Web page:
Defusing Emotional reactions - The "You
Are There" Technique -
Rational arguments alone are not likely to be
successful, especially since many people "feel"
rather than "think". You also need to
deal with the emotional responses of the anti-gun
person. Remember that most people have been conditioned
to associate firearms with dead toddlers. So you
need to change the person's emotional responses
along with his thoughts.
One way to do this is to put the anti-gun person
(or his family) at a hypothetical crime scene
and ask what he would like to have happen. For
example, "Imagine your wife is in the parking
lot at the supermarket and two men grab her. One
holds a knife to her throat while the other tears
her clothes off. If I see this happening and have
a gun, what should I do? What would happen next?
What if after five minutes, the police still haven't
Just let him answer the questions and mentally
walk through the scenario. Don't argue with his
answers. You are planting seeds in his mind than
can help change his emotional responses.
The Power of Empathy -
Another emotion-based approach that is often
more successful is to respond sympathetically
to the plight of the anti-gun person.
Imagine for a moment how you would feel if you
believed your neighbors and co-workers wanted
to kill you and your family, and you could do
nothing at all about it except to wait for the
inevitable to occur.
Not very pleasant, is it? -
This is the world in which opponents of armed
self-defense live. All of us have had times in
our lives when we felt "different" and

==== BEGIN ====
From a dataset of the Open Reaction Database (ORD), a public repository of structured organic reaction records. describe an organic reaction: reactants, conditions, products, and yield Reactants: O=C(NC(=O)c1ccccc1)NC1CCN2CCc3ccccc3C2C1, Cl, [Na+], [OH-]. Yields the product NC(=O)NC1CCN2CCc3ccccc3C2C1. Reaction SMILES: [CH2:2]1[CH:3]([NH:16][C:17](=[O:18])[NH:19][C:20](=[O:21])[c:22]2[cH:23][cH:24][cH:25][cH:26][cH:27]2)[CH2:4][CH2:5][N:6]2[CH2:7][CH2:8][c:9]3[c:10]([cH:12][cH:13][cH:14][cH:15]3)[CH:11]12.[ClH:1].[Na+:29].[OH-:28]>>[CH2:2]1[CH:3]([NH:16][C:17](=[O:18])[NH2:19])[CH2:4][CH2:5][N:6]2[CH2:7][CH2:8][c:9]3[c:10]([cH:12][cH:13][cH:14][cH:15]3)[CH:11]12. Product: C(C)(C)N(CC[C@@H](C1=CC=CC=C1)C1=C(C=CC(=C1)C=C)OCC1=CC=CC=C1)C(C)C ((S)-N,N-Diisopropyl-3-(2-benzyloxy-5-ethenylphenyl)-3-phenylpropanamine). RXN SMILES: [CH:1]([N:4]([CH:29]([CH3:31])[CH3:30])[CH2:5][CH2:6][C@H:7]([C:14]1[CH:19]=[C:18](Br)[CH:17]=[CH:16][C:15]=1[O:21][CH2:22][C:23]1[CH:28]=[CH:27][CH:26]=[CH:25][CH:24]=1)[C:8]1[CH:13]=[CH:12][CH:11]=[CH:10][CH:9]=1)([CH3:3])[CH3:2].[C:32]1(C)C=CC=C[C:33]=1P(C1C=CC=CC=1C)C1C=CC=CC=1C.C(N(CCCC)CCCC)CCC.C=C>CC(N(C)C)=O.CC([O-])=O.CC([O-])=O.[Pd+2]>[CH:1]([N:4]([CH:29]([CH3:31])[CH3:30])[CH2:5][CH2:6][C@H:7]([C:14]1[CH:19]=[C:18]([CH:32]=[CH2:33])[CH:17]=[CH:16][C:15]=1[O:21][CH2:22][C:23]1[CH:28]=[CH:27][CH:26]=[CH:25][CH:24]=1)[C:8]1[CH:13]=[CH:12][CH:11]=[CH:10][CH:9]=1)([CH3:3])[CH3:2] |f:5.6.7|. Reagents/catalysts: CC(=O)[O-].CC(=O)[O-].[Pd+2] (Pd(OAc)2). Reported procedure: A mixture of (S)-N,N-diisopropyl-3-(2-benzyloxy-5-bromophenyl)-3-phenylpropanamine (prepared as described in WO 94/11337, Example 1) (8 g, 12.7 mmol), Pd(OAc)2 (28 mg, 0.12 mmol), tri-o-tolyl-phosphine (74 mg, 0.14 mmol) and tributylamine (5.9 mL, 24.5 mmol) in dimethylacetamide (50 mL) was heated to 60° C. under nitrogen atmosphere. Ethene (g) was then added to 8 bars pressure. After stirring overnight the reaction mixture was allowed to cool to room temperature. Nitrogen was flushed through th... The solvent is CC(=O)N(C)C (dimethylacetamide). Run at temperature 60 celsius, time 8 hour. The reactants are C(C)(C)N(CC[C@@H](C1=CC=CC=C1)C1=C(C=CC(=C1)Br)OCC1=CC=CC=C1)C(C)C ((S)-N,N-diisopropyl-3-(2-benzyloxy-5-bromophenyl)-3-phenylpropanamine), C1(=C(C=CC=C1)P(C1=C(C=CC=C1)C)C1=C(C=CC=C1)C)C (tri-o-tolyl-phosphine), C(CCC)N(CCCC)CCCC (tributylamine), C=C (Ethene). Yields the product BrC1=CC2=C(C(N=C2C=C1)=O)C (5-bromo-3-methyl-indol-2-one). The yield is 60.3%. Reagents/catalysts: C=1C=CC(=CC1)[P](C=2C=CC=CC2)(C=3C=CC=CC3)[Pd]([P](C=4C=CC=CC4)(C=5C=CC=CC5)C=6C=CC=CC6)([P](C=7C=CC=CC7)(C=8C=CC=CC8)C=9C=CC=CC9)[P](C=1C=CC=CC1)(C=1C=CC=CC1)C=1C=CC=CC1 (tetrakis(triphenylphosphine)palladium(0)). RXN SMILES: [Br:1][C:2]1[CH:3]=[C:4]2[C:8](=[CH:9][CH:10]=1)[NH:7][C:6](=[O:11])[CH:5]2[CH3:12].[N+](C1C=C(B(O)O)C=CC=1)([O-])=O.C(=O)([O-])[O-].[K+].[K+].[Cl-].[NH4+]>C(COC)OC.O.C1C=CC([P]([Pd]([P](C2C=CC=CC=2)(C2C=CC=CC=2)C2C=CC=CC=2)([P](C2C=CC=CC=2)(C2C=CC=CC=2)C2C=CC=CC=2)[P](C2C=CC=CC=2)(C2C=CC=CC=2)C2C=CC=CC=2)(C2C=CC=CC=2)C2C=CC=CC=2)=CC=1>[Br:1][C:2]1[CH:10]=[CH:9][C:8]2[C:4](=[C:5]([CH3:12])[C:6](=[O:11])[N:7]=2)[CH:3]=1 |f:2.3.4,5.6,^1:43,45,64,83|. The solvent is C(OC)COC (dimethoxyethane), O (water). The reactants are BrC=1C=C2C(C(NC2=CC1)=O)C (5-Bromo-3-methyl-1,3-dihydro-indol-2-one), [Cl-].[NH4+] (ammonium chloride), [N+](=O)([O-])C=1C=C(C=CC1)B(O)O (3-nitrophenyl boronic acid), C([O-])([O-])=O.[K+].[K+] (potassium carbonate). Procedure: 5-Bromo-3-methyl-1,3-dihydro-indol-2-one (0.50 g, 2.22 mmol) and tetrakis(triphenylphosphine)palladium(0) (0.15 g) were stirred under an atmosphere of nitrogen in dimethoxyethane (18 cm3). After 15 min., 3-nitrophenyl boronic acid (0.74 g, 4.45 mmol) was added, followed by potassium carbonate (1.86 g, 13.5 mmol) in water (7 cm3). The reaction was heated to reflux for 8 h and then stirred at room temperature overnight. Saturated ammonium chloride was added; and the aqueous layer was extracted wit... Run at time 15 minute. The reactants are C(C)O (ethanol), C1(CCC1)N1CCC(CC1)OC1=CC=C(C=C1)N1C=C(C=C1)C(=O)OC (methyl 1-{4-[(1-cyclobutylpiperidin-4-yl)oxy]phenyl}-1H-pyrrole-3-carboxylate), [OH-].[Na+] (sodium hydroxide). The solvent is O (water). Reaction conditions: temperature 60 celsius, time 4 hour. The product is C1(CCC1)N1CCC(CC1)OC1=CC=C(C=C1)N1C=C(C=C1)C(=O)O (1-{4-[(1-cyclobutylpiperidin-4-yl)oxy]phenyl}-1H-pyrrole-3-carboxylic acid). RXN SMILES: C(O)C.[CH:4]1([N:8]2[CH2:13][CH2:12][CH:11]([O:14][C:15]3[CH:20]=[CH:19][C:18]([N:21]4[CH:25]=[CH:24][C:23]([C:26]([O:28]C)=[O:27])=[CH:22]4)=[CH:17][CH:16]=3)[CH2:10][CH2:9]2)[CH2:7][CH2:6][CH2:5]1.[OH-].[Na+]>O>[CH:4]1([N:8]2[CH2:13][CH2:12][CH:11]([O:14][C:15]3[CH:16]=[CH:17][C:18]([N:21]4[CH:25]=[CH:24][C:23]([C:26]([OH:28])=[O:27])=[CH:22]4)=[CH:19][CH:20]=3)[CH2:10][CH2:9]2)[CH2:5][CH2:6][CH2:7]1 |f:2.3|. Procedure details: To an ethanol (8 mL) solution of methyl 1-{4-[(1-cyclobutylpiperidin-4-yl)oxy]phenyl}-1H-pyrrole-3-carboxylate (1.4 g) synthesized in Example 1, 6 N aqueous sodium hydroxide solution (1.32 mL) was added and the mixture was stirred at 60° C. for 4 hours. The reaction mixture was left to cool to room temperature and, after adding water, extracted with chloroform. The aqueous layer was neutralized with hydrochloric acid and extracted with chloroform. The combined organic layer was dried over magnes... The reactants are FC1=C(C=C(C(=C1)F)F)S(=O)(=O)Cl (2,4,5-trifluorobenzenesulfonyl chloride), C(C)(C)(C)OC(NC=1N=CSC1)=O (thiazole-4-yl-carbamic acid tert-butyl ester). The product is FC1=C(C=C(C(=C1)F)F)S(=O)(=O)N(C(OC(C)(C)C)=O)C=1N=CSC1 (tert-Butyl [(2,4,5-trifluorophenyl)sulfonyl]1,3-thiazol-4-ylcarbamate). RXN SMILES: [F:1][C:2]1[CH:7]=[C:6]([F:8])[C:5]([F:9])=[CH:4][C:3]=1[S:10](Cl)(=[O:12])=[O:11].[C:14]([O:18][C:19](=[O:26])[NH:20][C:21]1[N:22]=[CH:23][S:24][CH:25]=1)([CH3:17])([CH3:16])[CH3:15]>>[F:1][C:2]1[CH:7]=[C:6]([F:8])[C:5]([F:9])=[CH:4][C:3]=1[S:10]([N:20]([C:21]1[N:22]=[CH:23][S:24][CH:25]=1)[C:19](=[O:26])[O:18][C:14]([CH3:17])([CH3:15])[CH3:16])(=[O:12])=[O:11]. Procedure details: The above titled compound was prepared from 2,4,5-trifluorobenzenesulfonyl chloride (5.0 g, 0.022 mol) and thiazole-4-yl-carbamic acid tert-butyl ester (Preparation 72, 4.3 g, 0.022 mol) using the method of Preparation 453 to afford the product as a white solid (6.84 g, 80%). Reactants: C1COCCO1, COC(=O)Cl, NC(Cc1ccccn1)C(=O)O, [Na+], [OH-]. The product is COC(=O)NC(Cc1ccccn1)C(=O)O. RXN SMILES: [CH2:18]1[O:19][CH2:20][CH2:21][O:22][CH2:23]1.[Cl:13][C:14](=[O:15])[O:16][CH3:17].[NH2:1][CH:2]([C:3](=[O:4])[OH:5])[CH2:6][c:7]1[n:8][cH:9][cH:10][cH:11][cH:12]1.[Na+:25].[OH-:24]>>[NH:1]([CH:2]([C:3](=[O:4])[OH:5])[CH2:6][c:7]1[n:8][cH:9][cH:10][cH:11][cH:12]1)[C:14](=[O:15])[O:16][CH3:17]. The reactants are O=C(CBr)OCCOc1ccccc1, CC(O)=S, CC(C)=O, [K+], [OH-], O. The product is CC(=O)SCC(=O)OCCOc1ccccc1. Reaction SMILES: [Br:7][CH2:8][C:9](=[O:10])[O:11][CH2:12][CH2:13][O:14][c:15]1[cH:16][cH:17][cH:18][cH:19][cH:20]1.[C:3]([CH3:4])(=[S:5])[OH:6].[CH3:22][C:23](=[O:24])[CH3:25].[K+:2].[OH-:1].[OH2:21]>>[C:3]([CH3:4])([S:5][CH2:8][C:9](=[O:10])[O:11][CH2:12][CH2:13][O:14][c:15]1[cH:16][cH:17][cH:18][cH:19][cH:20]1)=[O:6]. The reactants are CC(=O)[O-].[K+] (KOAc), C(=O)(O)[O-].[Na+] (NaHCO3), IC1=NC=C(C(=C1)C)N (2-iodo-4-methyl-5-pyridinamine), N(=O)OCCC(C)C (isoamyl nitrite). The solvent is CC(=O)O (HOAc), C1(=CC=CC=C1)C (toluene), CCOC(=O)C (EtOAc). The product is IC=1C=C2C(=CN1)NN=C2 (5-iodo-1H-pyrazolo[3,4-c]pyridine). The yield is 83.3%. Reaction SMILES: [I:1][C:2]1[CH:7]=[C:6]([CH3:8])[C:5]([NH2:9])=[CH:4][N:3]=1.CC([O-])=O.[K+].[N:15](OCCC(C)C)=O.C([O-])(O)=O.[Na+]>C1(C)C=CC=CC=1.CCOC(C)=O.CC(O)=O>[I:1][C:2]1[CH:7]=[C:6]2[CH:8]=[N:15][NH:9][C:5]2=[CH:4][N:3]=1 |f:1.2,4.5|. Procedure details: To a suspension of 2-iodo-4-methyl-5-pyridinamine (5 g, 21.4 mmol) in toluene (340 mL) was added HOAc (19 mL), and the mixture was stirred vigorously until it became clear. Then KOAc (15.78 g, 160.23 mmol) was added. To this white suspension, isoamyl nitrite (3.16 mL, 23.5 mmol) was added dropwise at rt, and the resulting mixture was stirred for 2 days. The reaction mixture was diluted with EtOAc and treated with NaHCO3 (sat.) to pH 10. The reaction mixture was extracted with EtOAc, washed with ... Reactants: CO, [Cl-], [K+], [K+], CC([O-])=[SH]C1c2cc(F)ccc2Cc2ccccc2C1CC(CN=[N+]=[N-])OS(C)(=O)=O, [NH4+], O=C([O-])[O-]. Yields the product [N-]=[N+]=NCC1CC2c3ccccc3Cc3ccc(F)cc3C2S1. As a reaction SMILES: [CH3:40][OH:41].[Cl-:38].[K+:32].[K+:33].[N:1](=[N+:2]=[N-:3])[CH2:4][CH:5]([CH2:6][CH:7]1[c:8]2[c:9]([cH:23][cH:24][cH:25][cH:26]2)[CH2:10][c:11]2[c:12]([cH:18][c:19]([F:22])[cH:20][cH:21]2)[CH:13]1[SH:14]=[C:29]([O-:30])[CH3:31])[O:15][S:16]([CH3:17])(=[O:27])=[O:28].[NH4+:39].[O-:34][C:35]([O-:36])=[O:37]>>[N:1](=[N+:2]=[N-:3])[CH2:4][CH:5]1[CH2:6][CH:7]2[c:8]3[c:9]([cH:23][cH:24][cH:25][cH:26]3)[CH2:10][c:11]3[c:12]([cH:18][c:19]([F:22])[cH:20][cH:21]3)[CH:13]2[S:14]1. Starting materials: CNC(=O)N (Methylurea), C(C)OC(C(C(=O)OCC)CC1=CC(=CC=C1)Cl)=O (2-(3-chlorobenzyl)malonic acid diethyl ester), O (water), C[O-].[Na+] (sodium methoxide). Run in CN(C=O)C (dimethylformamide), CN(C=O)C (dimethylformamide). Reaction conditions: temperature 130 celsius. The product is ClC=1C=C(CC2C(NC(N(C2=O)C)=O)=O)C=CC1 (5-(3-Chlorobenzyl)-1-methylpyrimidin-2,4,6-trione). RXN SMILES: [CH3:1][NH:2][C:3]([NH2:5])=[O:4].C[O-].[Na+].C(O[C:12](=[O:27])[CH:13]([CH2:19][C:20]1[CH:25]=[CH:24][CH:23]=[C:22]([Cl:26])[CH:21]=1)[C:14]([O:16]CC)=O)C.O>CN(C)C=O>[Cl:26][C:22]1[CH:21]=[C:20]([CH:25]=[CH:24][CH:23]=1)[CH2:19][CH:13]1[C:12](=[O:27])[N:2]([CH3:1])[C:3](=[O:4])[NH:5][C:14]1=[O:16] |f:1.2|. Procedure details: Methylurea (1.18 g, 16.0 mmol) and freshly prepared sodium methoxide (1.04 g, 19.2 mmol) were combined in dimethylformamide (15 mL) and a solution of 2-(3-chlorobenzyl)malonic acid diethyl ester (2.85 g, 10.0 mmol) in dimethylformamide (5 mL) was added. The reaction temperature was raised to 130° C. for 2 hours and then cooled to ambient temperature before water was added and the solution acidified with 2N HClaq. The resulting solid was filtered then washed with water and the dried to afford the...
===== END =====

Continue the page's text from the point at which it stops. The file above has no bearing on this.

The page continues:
had to contend with hostile schoolmates, co- workers,
etc. So we need to invoke our own compassion for
these terrified people. Say something like, "It
must be awful to live in fear of being assaulted
by your own neighbors. I remember what it was
like when I was the only (Jew, Mormon, African-American,
Republican) in my (class, football team, workplace)
and even then I didn't think anyone was
going to kill me." It's essential that you
sincerely feel some compassion and empathy; if
you're glib or sarcastic, this won't work.
Using empathy works in several ways. First, it
defuses a potentially hostile interaction. Anti-gun
people are used to being attacked, not understood,
by advocates of gun rights. Instead of an "evil,
gun-toting, extremist", you are now a sympathetic,
fellow human being. This may also open the door
for a friendly conversation, in which you can
each discover that your "opponent" is
a person with whom you have some things in common.
You may even create an opportunity to dispel some
of the misinformation about firearms and self-defense
that is so prevalent.
This empathy technique is also useful for redirecting,
or ending, a heated argument that has become hostile
and unproductive. It allows you to escape from
the dead end of "guns save lives" vs.